The Bunny Lakes Collection — performed first for Pinksummer, Genoa, and then the Venice Biennale, 2001 — was an enhancement of, and not an addition to, the first installation. For the show Starr created a collection of clothes to be worn for a catwalk performance. White, translucent gowns that render the bony models more wraith than human. “It’s almost like they’re dead before they’re shot,” Starr says. In this case, the models become the targets of rage. During the crowded show a gang of young girls (now The Bunny Lakes) pushes its way through the crowd and guns them down, mid-strut. The audience, most of whom were unaware that this was a performance, reacted exactly how an audience might if witnessing fashion models waft to the stage as artificial blood and bullets fly from very real looking guns wielded expertly by preteen, angelically clad little girls with dark eyes and an obvious chip on their shoulder. They screamed and laughed. The video of the performance is excellent, as the girls round the alley corner approaching the show with their guns drawn and beckoning the others, “come on, let’s go,” a la Scorsese and that bunch. Again, it could be very funny, but the hand stops you just short of laughing.
With typical reservation, Starr admits no specific message in the action. There is no angry-women’s-fashion-children-and-violence-with guns-thing apparent. The models are the targets of rage and what’s happening is simply cause and effect, on a very gut level. This brings us back to Bunny Lake Drive-In, the most showy, dark and elaborate of any of the Bunny Lakes to date.

A City Stroll to the Heart of Madness

Bunny Lake Drive-In was the first to be written and designed. It’s true, this one came first in concept, but was the last to be made, as Starr didn’t have the funds. So she shelved it and worked on the offshoots instead, creating a kind of space or vacuum at the center. This could account for some of the suspense and mystery surrounding the shows. But far from wrapping things up, the show seems to suggest an even deeper opening of possibilities. Starr herself admitted that there are still elements that intrigue her, the garden behind the house in Bunny Lake is Missing, for one.
Starr’s influences have always been more pop culture than art history, with significant credit given to Italian horror master Dario Argento. The influence shows itself at odd and appropriate angles, such as her skill with ambient music and sound. (From a random website: Suspiria [1979] Italian horror auteur Dario Argento at his dreadful best. If the soundtrack doesn’t scare you shitless, the protracted, daringly imaginative death scenes will.”) Starr admits, almost blushingly, that she has a hard time with horror movies and can’t watch them through to the end. But one method she has of relating to a horror film she wants to see is first to record the soundtrack and then walk around her neighborhood listening to it on headphones. Watching someone haul their trash to the street during a particularly brutal stabbing scene must give reality a whole new twist.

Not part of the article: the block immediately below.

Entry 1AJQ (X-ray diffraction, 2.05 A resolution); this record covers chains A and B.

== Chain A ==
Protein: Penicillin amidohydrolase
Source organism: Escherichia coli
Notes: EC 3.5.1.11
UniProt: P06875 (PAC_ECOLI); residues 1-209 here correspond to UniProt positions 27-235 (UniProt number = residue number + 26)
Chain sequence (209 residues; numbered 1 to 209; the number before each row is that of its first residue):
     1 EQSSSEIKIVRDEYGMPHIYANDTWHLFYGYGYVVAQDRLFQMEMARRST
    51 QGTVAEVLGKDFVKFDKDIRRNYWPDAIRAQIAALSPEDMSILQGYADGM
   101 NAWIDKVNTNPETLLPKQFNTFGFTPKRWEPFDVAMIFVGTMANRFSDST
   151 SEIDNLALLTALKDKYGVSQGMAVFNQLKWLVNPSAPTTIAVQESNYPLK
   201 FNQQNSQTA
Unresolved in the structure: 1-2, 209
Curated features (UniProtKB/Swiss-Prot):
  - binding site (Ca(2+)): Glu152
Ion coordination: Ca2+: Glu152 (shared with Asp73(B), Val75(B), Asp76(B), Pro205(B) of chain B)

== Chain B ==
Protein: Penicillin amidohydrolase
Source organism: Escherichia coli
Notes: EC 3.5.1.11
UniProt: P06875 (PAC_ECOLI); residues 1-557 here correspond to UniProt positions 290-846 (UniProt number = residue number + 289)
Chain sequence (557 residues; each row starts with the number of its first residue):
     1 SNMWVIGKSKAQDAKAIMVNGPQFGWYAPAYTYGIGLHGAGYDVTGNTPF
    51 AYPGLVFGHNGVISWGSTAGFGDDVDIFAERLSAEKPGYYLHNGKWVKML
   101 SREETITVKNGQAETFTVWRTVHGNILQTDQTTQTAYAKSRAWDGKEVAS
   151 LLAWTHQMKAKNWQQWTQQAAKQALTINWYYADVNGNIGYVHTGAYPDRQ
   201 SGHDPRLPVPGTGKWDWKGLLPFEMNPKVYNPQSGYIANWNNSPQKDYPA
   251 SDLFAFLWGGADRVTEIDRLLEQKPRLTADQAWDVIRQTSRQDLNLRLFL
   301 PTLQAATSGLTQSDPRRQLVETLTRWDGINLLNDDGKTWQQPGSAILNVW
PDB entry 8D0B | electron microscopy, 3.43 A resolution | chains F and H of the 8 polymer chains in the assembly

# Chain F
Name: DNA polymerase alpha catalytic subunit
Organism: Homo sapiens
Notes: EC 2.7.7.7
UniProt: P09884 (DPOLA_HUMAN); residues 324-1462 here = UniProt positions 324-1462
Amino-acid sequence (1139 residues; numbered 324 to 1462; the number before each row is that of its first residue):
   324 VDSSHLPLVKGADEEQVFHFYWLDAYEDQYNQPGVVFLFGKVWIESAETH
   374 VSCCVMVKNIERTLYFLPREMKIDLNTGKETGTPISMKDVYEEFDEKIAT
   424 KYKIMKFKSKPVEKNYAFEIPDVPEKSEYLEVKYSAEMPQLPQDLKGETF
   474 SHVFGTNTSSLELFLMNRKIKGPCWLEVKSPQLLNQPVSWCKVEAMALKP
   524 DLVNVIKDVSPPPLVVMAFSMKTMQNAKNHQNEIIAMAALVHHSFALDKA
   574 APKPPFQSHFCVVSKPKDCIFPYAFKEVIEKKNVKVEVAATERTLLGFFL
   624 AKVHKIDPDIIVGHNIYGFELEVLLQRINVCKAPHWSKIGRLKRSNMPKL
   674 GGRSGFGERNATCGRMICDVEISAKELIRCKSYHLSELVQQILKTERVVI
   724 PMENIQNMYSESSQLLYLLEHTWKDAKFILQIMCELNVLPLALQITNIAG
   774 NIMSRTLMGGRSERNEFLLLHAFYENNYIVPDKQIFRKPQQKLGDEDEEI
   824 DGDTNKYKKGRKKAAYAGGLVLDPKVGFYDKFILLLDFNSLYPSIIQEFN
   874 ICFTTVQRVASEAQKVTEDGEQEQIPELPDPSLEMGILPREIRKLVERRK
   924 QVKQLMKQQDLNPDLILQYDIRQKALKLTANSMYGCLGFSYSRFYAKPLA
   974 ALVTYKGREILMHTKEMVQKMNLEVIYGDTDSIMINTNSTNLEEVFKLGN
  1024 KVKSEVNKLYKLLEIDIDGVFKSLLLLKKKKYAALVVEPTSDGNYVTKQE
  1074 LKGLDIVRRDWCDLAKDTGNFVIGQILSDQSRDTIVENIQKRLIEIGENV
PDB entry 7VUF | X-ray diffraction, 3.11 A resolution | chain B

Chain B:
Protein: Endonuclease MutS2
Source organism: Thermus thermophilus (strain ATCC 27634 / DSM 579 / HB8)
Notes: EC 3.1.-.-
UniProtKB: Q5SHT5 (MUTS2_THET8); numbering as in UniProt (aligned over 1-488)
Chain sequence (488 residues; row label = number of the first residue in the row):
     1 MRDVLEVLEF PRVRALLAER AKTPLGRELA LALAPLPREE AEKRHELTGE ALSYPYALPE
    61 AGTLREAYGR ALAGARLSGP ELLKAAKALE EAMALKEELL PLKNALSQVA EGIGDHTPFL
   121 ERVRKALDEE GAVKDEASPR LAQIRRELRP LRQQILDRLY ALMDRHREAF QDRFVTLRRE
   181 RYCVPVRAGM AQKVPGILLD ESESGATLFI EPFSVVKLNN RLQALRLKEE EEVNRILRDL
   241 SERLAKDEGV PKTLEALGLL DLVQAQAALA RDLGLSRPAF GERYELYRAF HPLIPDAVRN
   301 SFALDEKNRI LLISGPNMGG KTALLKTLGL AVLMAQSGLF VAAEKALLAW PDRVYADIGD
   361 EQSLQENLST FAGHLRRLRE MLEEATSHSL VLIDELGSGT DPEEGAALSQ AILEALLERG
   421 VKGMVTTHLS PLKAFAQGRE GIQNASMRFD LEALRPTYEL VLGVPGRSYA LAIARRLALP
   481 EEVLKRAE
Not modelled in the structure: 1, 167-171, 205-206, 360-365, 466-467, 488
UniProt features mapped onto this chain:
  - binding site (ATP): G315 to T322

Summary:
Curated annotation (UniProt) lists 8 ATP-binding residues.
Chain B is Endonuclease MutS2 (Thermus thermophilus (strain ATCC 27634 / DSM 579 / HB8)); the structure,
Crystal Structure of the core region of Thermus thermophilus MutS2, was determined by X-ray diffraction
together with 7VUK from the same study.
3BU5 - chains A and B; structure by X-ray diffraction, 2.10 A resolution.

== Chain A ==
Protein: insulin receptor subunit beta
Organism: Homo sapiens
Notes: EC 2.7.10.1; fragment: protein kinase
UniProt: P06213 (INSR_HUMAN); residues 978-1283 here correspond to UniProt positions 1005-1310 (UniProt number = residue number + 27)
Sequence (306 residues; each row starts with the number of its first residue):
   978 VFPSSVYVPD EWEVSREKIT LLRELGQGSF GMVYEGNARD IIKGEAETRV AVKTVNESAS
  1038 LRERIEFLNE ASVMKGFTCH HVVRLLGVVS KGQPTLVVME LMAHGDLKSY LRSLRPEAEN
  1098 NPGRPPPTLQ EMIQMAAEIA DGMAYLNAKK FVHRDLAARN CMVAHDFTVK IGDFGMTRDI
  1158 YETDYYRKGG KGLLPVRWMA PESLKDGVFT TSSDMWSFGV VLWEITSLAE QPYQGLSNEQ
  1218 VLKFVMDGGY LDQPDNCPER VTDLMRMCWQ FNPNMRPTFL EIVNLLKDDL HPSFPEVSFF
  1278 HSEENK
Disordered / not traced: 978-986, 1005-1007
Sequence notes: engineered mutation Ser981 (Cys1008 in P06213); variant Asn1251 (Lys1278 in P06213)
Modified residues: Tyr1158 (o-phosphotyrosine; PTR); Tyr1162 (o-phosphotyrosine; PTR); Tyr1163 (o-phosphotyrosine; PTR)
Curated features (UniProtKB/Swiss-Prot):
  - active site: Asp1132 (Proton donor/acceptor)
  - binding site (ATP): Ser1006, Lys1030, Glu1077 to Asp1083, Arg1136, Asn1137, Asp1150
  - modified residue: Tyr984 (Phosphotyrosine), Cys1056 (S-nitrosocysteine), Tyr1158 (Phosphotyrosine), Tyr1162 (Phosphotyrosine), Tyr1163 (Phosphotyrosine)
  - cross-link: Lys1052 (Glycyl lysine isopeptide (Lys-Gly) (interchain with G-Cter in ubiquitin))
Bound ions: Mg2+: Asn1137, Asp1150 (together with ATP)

This is especially evident in the projection Stevie’s Eye. This room now seems to me the heart of the entire project, from beginning to end, three years of work. Here is where things get darkest. The hopelessness and the almost crushing sadness that permeate the room come not from Bunny Lake, but from the madness of the male characters, who, unable to deal with their pain, set the story in motion. For them, the branch has broken. Nobody knew it would turn out like this, only it’s too late. And now, in the words of David Beech, “The Bunny Lakes aren’t on the side of law and order; they want more than that.”




Bunny Slayers and Copycat Killers

by Philip Monk

(Published in The Bunny Lakes, 2002)


With Bunny Lake Drive-In, Starr reveals another film that, along with Preminger's Bunny Lake is Missing, has guided the programme of her installations from the start; Peter Bogdanovich's 1967 film Targets. Like The Bunny Lake Collection, Targets climaxes with a mass murder, however, by a lone gunman in a Los Angeles drive-in theatre. In her installation, Starr recreates the drive-in scene of the movie, but we also come to understand some of the elements of the earlier installations, such as the drive-in speaker of The Bunny Lakes are Coming and more particularly the sign from its mural which is derived from that of Bogdanovich's film.

In Targets, the Reseda Drive-in Theatre sign announces the appearance of Byron Orlock and the première of The Terror, a real film starring Boris Karloff who is playing "himself" in Bogdanovich's film. The question whether Orlock will show at the première is secondary in Starr's construction to the interlacing of the other plot stream: that of the murder spree of the young gunman, Bobby. Escaping the police, he hides in the structure of the Resada drive-in movie screen and continues his rampage throughout the screening of The Terror, shooting his unsuspecting, car-trapped victims through a hole in the screen.

Starr uses the coincidence of these mid-sixties depictions of psychotic young (American) men to frame her story of missing Bunny Lakes. The murderous psychosis of these films represented a societal crisis. By combining these two film Starr does not present Bogdanovich's killing as a fulfilment to an answer of Preminger's abduction. She fully implicates herself, folding the films into each other. Far from issuing a judgement, Starr has made her Bunny Lakes into copycat killers. She sets a trap for the viewer; finally we realize that we, as well, are victims, as much as the young woman and models of the earlier installations.